We live in strange times, united by a bitch named COVID-19. Remember those times you’d lament about only wanting some time to lie around on your couch and do nothing? Now that a lot of nothing is happening, a lot of crazy is setting in--stir crazy, that is.
Author Kay Hutchison of My Life in 37 Therapies has five therapies that begin with “S” to help with our cabin fever.
You now have a once-in-a-life-time opportunity to slow everything down. The strictures are gone, just let it all go. Take time over the simple things in life. Eating, walking, cooking, and sleeping. Perhaps turn off all the notifications on your devices and just check in with things a few times during the day.
SORT YOUR DAY
Even if you aren’t working and having to look after children it’s worth trying to have a degree of routine, a schedule. Nothing too rigid but it’s worthwhile to set out rough times for Working – Eating – Sleeping – Exercising – Relaxing – and having Fun.
Be willing to welcome silence into your day, and even being completely alone. We’ve become used to incessant noise, music, traffic, phone conversations, but it’s not a natural way of being. If you are self-isolating, try to find joy in being on your own. Many people who live alone are probably at an advantage at this time as they are naturally used to being self-sufficient and enjoying their own company.
As the pressures of society are changing it’s a great opportunity to make time for a good night’s sleep. You’ve possibly always thought taking a slow, relaxed approach to going to bed was a good idea but never quite managed it. Now might be the time to try. Put down the digital devices in the early evening, ignore the news headlines, take a bath, go to bed with some light reading, perhaps even listening to a guided meditation or some soothing music.
There’s one simple, no-cost, practice we can do which will help us and our bodies through this time. Slow and gentle breathing. In for a count of 6, hold it for 2, then breathe out for 6. Notice the cool, clean air as you breathe in, the warmer air as you breathe out.
Crack Wise-dom: These are helpful tips. Because we can’t kick COVID-19 in the crotch like we want to…
While we’ve made a lot of progress, there is still some stigma surrounding anxiety, depression, bipolar disorder, ADHD and more. So, let’s make this new year one of a new outlook.
Dr. Vinay Saranga is a psychiatrist and founder of Saranga Comprehensive Psychiatry. He says there are nine myths surrounding mental issues:
Mental illness isn’t real: According to the National Alliance on Mental Illness, approximately 1 in 5 adults in the U.S.—43.8 million, or 18.5%—experiences mental illness in a given year. Mental illness is very real and is accompanied by many uncomfortable and debilitating symptoms.
Mental illness only occurs in weak people: Mental illness can happen to anyone. It’s not about how smart or strong you are. It’s usually a result of an imbalance of certain brain chemicals, is hereditary, due to your environment or in response to specific life events and circumstances.
You can ‘just get over it:’ Telling someone with anxiety or depression to “snap out of it” or “just get over it” is one of the worst things you can say. It diminishes the severity and seriousness of the condition, makes it sound like you don’t believe what they are going through, and knocks down their self-esteem.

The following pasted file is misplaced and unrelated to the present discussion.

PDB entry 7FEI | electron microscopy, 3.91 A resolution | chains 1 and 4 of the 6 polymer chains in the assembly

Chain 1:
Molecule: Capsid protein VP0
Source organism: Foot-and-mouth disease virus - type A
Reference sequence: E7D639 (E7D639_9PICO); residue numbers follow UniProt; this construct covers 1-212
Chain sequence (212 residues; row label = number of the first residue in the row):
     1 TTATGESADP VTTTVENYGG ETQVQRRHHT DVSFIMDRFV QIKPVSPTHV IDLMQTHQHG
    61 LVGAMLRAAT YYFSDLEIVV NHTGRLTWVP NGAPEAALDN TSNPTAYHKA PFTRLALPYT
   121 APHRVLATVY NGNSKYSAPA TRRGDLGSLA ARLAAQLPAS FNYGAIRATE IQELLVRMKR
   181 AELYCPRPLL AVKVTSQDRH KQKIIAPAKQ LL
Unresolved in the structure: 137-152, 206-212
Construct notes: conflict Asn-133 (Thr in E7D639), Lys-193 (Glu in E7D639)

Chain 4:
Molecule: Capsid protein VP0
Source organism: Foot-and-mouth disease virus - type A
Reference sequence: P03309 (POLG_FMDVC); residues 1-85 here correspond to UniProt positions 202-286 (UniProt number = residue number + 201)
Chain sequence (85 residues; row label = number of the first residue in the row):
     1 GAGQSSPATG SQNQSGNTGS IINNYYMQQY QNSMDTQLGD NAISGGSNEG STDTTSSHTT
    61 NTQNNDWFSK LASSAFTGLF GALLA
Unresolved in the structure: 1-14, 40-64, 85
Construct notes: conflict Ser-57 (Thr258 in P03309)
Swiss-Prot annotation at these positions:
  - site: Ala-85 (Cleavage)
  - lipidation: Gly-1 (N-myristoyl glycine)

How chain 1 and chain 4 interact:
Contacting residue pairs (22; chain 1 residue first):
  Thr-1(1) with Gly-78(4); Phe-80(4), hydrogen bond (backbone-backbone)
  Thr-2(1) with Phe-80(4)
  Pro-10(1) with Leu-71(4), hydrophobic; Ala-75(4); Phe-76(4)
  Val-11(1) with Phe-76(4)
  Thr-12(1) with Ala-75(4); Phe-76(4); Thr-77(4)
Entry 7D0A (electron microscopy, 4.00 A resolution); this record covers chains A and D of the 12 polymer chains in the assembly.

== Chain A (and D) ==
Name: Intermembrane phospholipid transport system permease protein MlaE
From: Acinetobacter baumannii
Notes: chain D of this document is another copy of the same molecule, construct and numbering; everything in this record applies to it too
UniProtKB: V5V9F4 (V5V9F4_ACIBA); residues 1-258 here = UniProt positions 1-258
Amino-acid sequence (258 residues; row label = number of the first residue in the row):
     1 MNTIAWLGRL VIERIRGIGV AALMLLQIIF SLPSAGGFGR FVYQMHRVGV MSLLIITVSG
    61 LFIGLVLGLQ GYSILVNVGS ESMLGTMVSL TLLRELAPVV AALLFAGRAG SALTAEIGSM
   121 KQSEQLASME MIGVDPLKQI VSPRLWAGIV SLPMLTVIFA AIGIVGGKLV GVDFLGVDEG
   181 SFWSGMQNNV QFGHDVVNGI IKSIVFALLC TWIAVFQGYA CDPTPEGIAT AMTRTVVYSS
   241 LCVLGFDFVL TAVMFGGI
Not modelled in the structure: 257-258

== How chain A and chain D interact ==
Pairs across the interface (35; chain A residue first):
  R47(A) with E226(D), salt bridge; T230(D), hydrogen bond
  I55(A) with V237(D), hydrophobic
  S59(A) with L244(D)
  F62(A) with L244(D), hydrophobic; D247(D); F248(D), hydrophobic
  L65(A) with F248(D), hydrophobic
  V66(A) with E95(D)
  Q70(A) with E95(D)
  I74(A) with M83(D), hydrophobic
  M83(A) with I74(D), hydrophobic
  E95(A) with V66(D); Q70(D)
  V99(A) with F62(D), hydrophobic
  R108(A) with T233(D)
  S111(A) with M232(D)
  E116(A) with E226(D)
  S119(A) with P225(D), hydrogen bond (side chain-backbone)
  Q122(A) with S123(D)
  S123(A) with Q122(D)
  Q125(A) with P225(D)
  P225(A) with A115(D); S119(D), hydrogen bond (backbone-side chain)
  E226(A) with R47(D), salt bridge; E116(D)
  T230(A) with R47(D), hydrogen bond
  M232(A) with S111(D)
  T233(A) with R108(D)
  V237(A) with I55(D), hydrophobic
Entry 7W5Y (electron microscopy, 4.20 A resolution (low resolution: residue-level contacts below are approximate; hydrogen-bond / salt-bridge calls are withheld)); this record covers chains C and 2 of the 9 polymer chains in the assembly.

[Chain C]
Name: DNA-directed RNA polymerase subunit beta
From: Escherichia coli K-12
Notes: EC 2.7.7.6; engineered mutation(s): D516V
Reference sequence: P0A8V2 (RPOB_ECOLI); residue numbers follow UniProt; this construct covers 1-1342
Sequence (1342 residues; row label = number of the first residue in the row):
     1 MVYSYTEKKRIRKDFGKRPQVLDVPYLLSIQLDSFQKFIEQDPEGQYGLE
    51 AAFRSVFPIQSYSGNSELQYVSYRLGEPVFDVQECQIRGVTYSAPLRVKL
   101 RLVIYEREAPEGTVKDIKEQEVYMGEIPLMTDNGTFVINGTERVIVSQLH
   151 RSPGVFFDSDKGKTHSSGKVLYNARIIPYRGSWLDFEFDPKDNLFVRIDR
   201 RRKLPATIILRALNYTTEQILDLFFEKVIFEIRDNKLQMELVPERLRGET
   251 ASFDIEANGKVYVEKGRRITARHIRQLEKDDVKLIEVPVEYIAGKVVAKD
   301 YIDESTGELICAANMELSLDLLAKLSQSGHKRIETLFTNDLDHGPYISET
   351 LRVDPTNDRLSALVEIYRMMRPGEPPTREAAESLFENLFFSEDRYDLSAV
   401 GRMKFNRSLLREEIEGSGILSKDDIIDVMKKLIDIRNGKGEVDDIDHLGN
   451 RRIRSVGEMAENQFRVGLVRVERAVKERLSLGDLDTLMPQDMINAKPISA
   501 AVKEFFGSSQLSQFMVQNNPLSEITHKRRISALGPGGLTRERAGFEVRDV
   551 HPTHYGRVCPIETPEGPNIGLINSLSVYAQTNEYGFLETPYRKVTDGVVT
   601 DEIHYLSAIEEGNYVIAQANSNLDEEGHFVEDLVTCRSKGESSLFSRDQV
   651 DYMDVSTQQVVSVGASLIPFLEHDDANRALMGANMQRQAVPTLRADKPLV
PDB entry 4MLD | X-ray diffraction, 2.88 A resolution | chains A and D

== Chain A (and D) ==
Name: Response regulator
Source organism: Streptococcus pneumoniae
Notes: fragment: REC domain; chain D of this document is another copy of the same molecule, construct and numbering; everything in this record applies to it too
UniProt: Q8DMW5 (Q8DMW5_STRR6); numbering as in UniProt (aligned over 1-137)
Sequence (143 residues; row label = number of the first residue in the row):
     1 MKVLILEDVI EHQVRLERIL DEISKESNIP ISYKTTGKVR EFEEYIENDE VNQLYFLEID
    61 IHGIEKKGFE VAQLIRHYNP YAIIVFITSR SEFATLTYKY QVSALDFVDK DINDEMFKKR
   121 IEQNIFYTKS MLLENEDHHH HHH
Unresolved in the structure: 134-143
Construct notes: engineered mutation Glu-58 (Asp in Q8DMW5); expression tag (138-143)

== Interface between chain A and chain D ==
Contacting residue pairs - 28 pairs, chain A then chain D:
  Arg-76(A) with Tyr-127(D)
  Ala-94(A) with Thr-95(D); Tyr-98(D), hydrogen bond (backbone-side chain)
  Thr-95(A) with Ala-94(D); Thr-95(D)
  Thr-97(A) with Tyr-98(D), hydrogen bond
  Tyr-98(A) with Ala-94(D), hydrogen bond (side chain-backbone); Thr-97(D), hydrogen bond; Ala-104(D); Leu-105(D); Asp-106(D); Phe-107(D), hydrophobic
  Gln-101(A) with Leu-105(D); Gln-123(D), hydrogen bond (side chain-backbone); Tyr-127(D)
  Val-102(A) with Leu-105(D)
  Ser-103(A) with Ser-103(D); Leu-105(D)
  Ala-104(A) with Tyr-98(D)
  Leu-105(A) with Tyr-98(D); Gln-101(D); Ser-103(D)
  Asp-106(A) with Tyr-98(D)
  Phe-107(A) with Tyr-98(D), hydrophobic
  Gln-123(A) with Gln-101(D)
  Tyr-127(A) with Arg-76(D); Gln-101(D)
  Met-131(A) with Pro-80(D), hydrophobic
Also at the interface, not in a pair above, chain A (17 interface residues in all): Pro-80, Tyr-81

Anxiety is just nerves: Anxiety disorders are the most common psychiatric conditions and include OCD, panic disorder, PTSD and generalized anxiety disorder. Sometimes anxiety is in response to a specific set of circumstances that are quickly addressed and resolved. Other times, anxiety can become a real psychiatric condition that must be addressed for a lifetime.
Depression is just a bad case of the blues: Depression involves much more than just feeling sad. It’s a serious psychiatric condition that leaves the sufferer feeling tired, hopeless, at a higher risk of suicide, problems with appetite, feeling guilty, loss of self-worth and aches and pain.
Stress is not a big deal: Life is chaotic and all the craziness usually manifests itself as stress. Unfortunately, many people play this off as nothing to worry about. Stress is a very big deal and can lead to heart disease, high blood pressure and more. Learning to deal with stress is important for your mental and physical health
Antidepressants and antianxiety meds are handed out like candy: The truth is, many general practitioners and family doctors write too many prescriptions for psychiatric medications instead of referring their patients to a psychiatrist. Nonetheless, these medications are a lifesaver for people who are truly suffering from anxiety and depression.
My ADHD is kicking in: Joking about ADHD is not funny. We’ve seen a spike in the diagnoses of ADHD in recent times, many times an incorrect diagnosis at that. ADHD is a real neurodevelopmental disorder that occurs in children, young adults and can go on into adulthood.
My OCD is kicking in: OCD is often used to describe someone who is super organized, a neat freak or checks things over and over again. The truth is, OCD is a real anxiety disorder that severely interrupts a person’s ability to function unless certain rituals or sequences are followed.
So… let’s stop judging each other, and instead support each other. Who couldn’t use a friend?
Haus of V is a creative collective that shares a similar mindset -- with a twist.